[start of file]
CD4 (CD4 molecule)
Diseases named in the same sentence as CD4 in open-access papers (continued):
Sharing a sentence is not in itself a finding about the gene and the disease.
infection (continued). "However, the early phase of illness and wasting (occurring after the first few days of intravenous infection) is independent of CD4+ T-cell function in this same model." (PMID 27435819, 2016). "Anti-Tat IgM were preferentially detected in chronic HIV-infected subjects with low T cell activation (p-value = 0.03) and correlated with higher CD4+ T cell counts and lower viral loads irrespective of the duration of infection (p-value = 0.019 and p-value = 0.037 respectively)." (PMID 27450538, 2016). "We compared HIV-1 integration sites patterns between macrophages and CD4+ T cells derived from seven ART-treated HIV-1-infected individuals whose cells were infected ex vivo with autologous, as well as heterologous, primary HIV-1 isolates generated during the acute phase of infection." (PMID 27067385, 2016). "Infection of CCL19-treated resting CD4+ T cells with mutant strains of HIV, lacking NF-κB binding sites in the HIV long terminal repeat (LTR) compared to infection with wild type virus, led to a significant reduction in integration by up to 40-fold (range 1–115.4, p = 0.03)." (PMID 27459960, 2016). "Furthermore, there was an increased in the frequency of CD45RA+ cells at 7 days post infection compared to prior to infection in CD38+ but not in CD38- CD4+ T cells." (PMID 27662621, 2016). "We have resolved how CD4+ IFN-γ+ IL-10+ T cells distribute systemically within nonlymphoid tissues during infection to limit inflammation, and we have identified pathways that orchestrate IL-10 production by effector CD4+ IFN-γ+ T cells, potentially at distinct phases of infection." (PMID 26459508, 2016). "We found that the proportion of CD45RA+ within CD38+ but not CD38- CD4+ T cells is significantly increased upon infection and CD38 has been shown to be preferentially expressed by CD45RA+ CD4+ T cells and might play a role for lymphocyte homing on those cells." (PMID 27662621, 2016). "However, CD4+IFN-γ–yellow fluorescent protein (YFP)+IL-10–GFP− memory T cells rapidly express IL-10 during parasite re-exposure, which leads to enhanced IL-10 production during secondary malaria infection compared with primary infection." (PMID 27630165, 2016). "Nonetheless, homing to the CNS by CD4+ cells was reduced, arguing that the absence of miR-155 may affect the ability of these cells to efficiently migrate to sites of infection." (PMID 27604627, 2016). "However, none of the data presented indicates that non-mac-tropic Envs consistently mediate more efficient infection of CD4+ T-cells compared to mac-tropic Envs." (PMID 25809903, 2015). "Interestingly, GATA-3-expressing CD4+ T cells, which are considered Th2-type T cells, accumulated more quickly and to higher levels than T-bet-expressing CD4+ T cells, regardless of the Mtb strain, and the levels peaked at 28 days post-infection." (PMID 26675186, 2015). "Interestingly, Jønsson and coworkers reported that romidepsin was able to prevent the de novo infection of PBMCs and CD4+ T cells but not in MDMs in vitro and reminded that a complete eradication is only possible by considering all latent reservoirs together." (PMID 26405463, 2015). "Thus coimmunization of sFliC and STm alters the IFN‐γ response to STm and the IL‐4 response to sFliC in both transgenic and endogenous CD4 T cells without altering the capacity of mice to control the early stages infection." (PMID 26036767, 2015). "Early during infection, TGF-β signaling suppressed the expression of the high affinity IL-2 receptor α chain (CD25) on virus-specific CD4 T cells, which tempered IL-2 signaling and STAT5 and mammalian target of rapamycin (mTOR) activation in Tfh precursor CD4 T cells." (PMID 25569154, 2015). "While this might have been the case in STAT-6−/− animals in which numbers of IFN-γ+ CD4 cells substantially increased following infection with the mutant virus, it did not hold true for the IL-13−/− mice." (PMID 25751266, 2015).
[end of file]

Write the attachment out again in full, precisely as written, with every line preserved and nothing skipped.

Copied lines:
CD4 (CD4 molecule)
Diseases named in the same sentence as CD4 in open-access papers (continued):
Sharing a sentence is not in itself a finding about the gene and the disease.
infection (continued). "However, the early phase of illness and wasting (occurring after the first few days of intravenous infection) is independent of CD4+ T-cell function in this same model." (PMID 27435819, 2016). "Anti-Tat IgM were preferentially detected in chronic HIV-infected subjects with low T cell activation (p-value = 0.03) and correlated with higher CD4+ T cell counts and lower viral loads irrespective of the duration of infection (p-value = 0.019 and p-value = 0.037 respectively)." (PMID 27450538, 2016). "We compared HIV-1 integration sites patterns between macrophages and CD4+ T cells derived from seven ART-treated HIV-1-infected individuals whose cells were infected ex vivo with autologous, as well as heterologous, primary HIV-1 isolates generated during the acute phase of infection." (PMID 27067385, 2016). "Infection of CCL19-treated resting CD4+ T cells with mutant strains of HIV, lacking NF-κB binding sites in the HIV long terminal repeat (LTR) compared to infection with wild type virus, led to a significant reduction in integration by up to 40-fold (range 1–115.4, p = 0.03)." (PMID 27459960, 2016). "Furthermore, there was an increased in the frequency of CD45RA+ cells at 7 days post infection compared to prior to infection in CD38+ but not in CD38- CD4+ T cells." (PMID 27662621, 2016). "We have resolved how CD4+ IFN-γ+ IL-10+ T cells distribute systemically within nonlymphoid tissues during infection to limit inflammation, and we have identified pathways that orchestrate IL-10 production by effector CD4+ IFN-γ+ T cells, potentially at distinct phases of infection." (PMID 26459508, 2016). "We found that the proportion of CD45RA+ within CD38+ but not CD38- CD4+ T cells is significantly increased upon infection and CD38 has been shown to be preferentially expressed by CD45RA+ CD4+ T cells and might play a role for lymphocyte homing on those cells." (PMID 27662621, 2016). "However, CD4+IFN-γ–yellow fluorescent protein (YFP)+IL-10–GFP− memory T cells rapidly express IL-10 during parasite re-exposure, which leads to enhanced IL-10 production during secondary malaria infection compared with primary infection." (PMID 27630165, 2016). "Nonetheless, homing to the CNS by CD4+ cells was reduced, arguing that the absence of miR-155 may affect the ability of these cells to efficiently migrate to sites of infection." (PMID 27604627, 2016). "However, none of the data presented indicates that non-mac-tropic Envs consistently mediate more efficient infection of CD4+ T-cells compared to mac-tropic Envs." (PMID 25809903, 2015). "Interestingly, GATA-3-expressing CD4+ T cells, which are considered Th2-type T cells, accumulated more quickly and to higher levels than T-bet-expressing CD4+ T cells, regardless of the Mtb strain, and the levels peaked at 28 days post-infection." (PMID 26675186, 2015). "Interestingly, Jønsson and coworkers reported that romidepsin was able to prevent the de novo infection of PBMCs and CD4+ T cells but not in MDMs in vitro and reminded that a complete eradication is only possible by considering all latent reservoirs together." (PMID 26405463, 2015). "Thus coimmunization of sFliC and STm alters the IFN‐γ response to STm and the IL‐4 response to sFliC in both transgenic and endogenous CD4 T cells without altering the capacity of mice to control the early stages infection." (PMID 26036767, 2015). "Early during infection, TGF-β signaling suppressed the expression of the high affinity IL-2 receptor α chain (CD25) on virus-specific CD4 T cells, which tempered IL-2 signaling and STAT5 and mammalian target of rapamycin (mTOR) activation in Tfh precursor CD4 T cells." (PMID 25569154, 2015). "While this might have been the case in STAT-6−/− animals in which numbers of IFN-γ+ CD4 cells substantially increased following infection with the mutant virus, it did not hold true for the IL-13−/− mice." (PMID 25751266, 2015).